Good Fathers Are Vital For Optimal Child Development
31 August 2018
Good Fathers Are Vital For Optimal Child Development - Report
As part of the celebration of Father’s Day this year, Family First NZ has released a unique and important report entitled “Why Fathers Matter”. The report provides a diverse and abundant body of leading research conducted over the past 50 years from the worlds of professional child psychology and child-development science and argues that no society can thrive without as many fathers as possible being involved daily in the lives of their children.
This report is part two of a two-part series, following on from a report focusing on mothers - “Why Mothers Matter” - released in May on Mother’s Day.
The report’s author Glenn Stanton says that it is important that dads themselves, as well as mums, grandparents, teachers, policy makers, church leaders, pediatricians, government bodies, and police know why and how fathers matter, not just in the lives of their families, but in society itself.
“Fathers are important because they are not mothers. Research shows that infants can determine the difference between mum and dad caring and playing with them from the first weeks of life, simply because mum and dad do these tasks differently,” says the author.
“This is the child’s first and perhaps most important lesson about being human: that there are two types of human beings in the world, male and female, each with wonderful and very distinct qualities. A balance between mum’s and dad’s ways is vital for healthy child development.”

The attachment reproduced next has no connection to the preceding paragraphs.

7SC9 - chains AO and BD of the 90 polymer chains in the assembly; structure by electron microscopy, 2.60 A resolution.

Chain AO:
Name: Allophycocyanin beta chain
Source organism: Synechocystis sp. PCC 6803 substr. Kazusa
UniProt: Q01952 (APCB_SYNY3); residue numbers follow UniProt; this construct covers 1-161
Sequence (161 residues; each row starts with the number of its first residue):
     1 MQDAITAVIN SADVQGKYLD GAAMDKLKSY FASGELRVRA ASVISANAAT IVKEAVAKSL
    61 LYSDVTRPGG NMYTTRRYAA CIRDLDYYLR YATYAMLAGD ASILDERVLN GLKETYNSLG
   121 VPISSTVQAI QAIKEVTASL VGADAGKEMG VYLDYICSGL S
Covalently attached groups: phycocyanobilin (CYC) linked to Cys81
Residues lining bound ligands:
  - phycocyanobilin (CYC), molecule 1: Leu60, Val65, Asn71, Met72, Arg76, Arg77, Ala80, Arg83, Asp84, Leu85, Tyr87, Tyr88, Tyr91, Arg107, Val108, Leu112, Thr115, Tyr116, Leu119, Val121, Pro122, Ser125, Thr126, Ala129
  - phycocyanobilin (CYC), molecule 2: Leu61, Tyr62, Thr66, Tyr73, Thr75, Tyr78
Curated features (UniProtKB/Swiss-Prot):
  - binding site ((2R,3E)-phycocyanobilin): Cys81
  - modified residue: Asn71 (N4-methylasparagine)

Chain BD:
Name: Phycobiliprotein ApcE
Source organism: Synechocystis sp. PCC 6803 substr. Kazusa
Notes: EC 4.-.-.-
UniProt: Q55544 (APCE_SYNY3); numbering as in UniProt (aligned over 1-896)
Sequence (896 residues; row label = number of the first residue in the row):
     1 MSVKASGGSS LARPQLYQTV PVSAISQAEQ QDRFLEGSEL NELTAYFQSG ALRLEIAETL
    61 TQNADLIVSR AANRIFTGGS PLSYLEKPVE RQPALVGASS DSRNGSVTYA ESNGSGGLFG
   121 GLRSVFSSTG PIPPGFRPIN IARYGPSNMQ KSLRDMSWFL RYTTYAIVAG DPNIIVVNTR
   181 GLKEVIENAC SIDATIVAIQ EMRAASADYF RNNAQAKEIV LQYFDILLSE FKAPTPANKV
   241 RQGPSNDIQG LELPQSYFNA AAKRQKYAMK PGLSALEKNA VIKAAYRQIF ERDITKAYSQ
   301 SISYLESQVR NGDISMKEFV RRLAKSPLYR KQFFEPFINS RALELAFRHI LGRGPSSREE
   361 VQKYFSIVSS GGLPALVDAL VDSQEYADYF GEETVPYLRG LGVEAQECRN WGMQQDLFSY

Other differences in parenting include how mum and dad prepare their children for life, the way fathers play and communicate with their children, how they discipline (more black and white), and how they teach respect for the opposite sex. But the report also notes that children have an impact on their father, including interesting and consequential changes to the physicality of the dad, and also changes in his brain and hormones, even before the birth of his child.
“No society can have too many dads, but every society can certainly have too few - and suffer irreversible harm because of it. A fatherless family is one that walks with a substantial limp up a difficult incline. Single mums know this all too well. The three Ps of society know this better than anyone: Police, Principals, and Pediatricians. The presence of the father reduces crime rates, helps the children do and behave better at school, and protects them from physical and emotional problems like no one else. When we disregard the importance of fathers, society suffers.”
The report calls on the community to honour fathers, encourage them in their parenting tasks, and do all it can to make sure that every boy and girl, as much as possible, grows up with the irreplaceable benefit of being loved and cared for every day by his or her own father. Any public policy or community attitude that moves us away from this must be judged as contrary to the best and most reliable science on human development.
(The author Glenn Stanton is the Director of Global Family Formation Studies at Focus on the Family in Colorado Springs and holds a graduate degree in Interdisciplinary Humanities from the University of West Florida with an emphasis in philosophy and history. He has been working professionally as a respected researcher in the field of sexuality and gender for nearly 25 years. He is the author of seven books on various aspects of marriage and family, and authored the first report in this series “Why Mothers Matter”.)
DOWNLOAD THE REPORT